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Jordan Peele’s ‘Twilight Zone’ Shakes Viewers Up But For No Good Reason


Each episode of Jordan Peele’s “Twilight Zone” deals with one of the heroic types of our times, and they all turn out tragically. It starts with the Woke Comic, moves on to the White Savior, the strong black mother, the tough female cop, the tech wunderkind who hopes to revolutionize elections, the heroic astronaut, and more, since the season isn’t over yet. They’re each facing a crisis based on the success of their hopes.

What all these stories have in common is they modify parts of our liberal mythology—the kinds of narratives we’re used to seeing—to show something always going wrong, to reveal the inherent contradictions of our liberal politics, to shake the consensus or peace by questioning whether we are as just and as good as we usually like to believe. To what purpose? That’s harder to say.

The Woke Comic is an angry young American who wants to take revenge on a society that is too stupid to do things his way. He doesn’t consider that a perfect society would put him out of business. He’s obsessed with railing against the Second Amendment. But people don’t think he’s funny. So he makes a deal with the devil in the guise of success and discovers the power to take his anger out on people, while exploiting his experience for material. His new brand of woke comedy is successful, but it makes him crazy.

The White Savior is a journalist on a plane who learns a crash is imminent. This seems to be an image of the liberal media’s reaction to Trump’s election and any number of other such problems. Indeed, part of the crisis deals with Russians who might be putting the whole plane in danger. So far as I can tell, the story blames the media for making problems they don’t even understand worse, only to become victims themselves. Why? The journalist is a guy who’s incredibly angry because he thinks he should have more authority than he does, he knows the secret future and everyone should listen to him. Instead, his imprudence proves costly.

With the strong black mother, we get to the stories that scare us, the stories that bring us shame, cause riots, and become nationally divisive. The protagonist wants to save her idealistic son whose future was stolen by white policemen. She ran from her family, made it alone, and now has raised a beautiful young man to go to college. But there’s an evil white cop complicating her every step! Will she manage to return to her roots in the civil rights struggle? This Black Lives Matter episode is probably the hardest to take, since it describes America as endemically racist.

This brings us to the Christmas episode, which seems intended to aggravate Christians by looking at them from an outsider’s perspective. In a small Alaskan town, a sheriff has a habit of pardoning a criminal on Christmas to honor Christ. Everybody plays Christmas carols, but there are non-Christians in town, such as the Inuits. In typical horror fashion, people start turning on each other when a Chinese stranger starts revealing dangerous secrets, lying to people, and terrifying them. From the perspective of the natives Americans conquered, there may well be other conquerors later and it might not make a difference. America is just something some people believe in—for a while.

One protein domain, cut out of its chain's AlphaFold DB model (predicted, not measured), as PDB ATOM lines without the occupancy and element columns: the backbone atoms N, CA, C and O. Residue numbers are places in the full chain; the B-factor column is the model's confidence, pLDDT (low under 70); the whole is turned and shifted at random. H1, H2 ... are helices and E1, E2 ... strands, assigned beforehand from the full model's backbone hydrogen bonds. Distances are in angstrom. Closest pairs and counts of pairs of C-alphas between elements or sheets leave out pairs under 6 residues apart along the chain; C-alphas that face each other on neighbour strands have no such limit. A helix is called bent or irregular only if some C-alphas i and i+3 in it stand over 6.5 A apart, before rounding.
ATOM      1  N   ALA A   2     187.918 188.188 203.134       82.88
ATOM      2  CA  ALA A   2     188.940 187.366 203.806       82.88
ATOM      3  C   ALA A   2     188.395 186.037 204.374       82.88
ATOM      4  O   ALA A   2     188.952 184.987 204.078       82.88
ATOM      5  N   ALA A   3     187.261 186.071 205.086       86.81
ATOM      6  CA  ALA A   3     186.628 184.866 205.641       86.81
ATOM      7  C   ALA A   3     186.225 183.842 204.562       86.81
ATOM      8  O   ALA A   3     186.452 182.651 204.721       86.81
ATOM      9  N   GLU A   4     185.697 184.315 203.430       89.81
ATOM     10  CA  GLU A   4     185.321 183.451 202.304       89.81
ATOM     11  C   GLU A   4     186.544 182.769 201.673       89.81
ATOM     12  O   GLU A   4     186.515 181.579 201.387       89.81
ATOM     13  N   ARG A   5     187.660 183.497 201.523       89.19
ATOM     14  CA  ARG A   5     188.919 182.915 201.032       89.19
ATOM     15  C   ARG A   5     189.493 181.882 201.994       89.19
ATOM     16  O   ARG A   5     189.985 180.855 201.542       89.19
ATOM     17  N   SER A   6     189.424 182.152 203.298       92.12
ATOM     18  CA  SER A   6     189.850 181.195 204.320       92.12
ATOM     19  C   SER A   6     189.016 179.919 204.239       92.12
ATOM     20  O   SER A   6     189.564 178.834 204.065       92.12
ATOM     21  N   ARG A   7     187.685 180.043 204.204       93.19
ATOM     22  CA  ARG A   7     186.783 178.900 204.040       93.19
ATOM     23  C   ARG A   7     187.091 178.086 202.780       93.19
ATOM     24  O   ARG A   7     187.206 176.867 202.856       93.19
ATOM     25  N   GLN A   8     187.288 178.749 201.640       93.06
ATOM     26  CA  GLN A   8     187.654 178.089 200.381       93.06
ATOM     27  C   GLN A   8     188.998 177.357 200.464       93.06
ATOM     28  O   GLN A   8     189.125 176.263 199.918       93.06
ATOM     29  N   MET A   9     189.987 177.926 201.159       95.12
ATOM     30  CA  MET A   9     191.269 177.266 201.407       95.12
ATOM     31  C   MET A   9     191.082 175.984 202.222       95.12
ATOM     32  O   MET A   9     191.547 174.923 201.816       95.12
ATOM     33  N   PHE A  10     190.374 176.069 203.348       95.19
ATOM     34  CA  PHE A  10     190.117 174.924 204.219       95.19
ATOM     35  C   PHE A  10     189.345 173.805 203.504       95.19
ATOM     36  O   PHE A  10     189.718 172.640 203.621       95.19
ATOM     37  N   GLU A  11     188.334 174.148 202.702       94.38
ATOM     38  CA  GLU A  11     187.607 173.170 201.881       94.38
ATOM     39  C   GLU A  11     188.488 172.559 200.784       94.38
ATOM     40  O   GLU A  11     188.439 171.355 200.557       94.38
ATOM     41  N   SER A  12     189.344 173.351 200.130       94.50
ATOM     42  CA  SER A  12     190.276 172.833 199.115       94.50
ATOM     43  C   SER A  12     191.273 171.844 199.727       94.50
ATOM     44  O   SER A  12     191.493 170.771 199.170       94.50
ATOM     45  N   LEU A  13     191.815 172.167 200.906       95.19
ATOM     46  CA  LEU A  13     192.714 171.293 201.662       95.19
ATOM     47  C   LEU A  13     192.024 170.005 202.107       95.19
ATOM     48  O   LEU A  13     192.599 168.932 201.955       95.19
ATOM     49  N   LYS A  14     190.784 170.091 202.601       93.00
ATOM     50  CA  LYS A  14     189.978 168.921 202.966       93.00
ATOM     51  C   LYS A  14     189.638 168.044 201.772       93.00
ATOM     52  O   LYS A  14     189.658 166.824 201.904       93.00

By now it should be obvious that the new “Twilight Zone” is more “Black Mirror” than anything else. But it’s less about tech nightmares than about political, social, and cultural nightmares. So after episodes on journalism, civil rights, and religion, electoral politics! A young tech guy gets involved in politics, given that elections now are about scientific control of political communications. He seems to be an image of the guy who ran Hillary Clinton’s disastrous campaign.

But after the inevitable collapse, the man gets back on the horse he’s beating to death. Young and ambitious, he’s realized the corruption of media and political institutions means that self-government has been lobotomized. Americans neither know nor care about how things are done. They just want someone they love in office. So he decides to make a popular YouTuber boy president. Children are the future, after all, offering us a dream where we always get more good things, and fewer bad things. Out of the mouths of babes, as the Bible says.

Here, the show begins to demonstrate its limits. The future is not social media politics, or any television celebrity, not even in this democratic era of TV where we can all try to be the next temporary celebrity. This is a show about our situation as it is now, not as it will be. The kid, of course, is President Trump, a creature of whim who eats fast food, changes moods all the time, and has no policy expertise. We return to the criticism of the media, who created a monster they couldn’t control.

Beyond this, you get aliens, space travel, and of course nuclear war. At that point the show obviously presents itself as a reevaluation of the last two generations of American history through pop culture. It offers very good episodes, compelling storytelling, great polish, and what the audience really wants: Fear of the historical dead end at which we have arrived.

The problem so far is the show doesn’t do much to demonstrate how we ended up this way, only that the liberal hopes of technological, political, and social progress are vain. Fine, but what next?